Wizardy Herbert and the Mobius Slipknot.pdf


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Wizardy Herbert and the Mobius Slipknot

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certain easing into the possibility that a reality may exist in which young people who are not British
may also be enamored (sensibly spelled, without a “u”) of magic and witchcraft. You are being
asked, boldly, to peer through a rare looking glass into a strictly incredible universe in which the
United Kingdom’s stranglehold on youth-based occult and whimsical childhood sorcery is
marginally less like the grim vice grip of a pit-bull on a mailman’s groin. Much is being asked of
you. This is fully conceded.
Though the abject silliness of tea and googlies and such may have been a cruel literary bait
and switch, the rough picture still holds true (though there may have been a spare picture of
Margaret Thatcher somewhere in the crowd by pure chance). There exists somewhere on a grassy
landscape a teeming horde of youngsters, all sorcery enthusiasts and quite eager in a general sort of
way. There is among this horde a singular boy who will be the subject of our attention. We will note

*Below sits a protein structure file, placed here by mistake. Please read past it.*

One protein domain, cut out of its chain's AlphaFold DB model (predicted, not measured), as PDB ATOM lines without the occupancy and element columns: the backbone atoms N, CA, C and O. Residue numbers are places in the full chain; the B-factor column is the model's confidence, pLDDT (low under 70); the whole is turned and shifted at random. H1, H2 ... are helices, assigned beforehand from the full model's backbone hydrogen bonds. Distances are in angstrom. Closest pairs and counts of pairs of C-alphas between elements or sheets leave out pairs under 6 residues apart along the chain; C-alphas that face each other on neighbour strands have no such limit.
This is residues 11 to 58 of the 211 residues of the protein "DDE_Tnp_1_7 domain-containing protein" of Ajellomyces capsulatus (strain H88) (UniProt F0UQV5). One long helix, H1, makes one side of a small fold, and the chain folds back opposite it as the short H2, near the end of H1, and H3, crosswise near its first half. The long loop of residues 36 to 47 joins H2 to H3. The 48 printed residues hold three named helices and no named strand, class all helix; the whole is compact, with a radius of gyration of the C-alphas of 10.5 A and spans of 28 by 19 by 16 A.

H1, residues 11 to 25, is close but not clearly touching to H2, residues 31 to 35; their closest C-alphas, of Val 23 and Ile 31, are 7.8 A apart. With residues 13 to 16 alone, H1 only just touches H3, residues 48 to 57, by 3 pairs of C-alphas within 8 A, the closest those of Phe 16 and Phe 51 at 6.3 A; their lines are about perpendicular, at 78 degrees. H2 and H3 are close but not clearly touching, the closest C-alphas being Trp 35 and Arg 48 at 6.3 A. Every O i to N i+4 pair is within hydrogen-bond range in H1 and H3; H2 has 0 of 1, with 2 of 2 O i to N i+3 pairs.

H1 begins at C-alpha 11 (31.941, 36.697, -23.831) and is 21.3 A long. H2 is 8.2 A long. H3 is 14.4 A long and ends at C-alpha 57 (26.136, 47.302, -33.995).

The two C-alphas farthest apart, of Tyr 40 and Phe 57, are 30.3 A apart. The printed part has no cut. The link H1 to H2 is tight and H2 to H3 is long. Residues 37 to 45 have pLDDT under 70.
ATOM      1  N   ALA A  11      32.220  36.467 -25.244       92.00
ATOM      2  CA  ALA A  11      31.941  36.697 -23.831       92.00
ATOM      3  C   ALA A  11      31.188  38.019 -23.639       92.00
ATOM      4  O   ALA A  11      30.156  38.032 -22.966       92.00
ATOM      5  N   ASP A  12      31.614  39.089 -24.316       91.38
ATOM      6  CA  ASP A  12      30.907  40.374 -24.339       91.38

two things in particular about this boy. Far from exhibiting the enthusiasm of his fellow children, he
was mystified by the gayety, and more than a little alarmed as well. Additionally, far from hailing
from Great Britain as the preceding deluge of bullshit might have had you believing, this boy was
from the state of New Jersey.
This boy’s name was Wizardy Herbert.
Herbert scanned the crowd from behind his eye patch. Was he missing something here? The
robes, the floppy hats… Was this a pajama party? That kid over there, he was chasing after an
iguana. And another was attempting to coax a very grumpy badger into a magnificently undersized
cage. Between the jubilant cheers, outbursts of song, and dispersed chatter of nonsense one makes
when speaking in tongues, Herbert concluded every one of these children must be on drugs.
He began noticing a common thread among the kids, aside from the shared trait of
exhibiting clinically psychotic episodes. Most of them were armed with books. Children’s books.
Tales of marvelous imagination and adventure, and above all, magic. The most popular series were
there. “Rutherford Trick, Volume Three: The Whooping Ghoul of Flatulan”, “ALASHA-ZAMMM!
UP IN SMOKE!!!”, and some volumes in one of Herbert’s personal favorites, “Vera Valera and the
Secret Sorceress Sorority”. This was a clue. It all started clicking in his mind. It was all starting to
make sense…
No it wasn’t.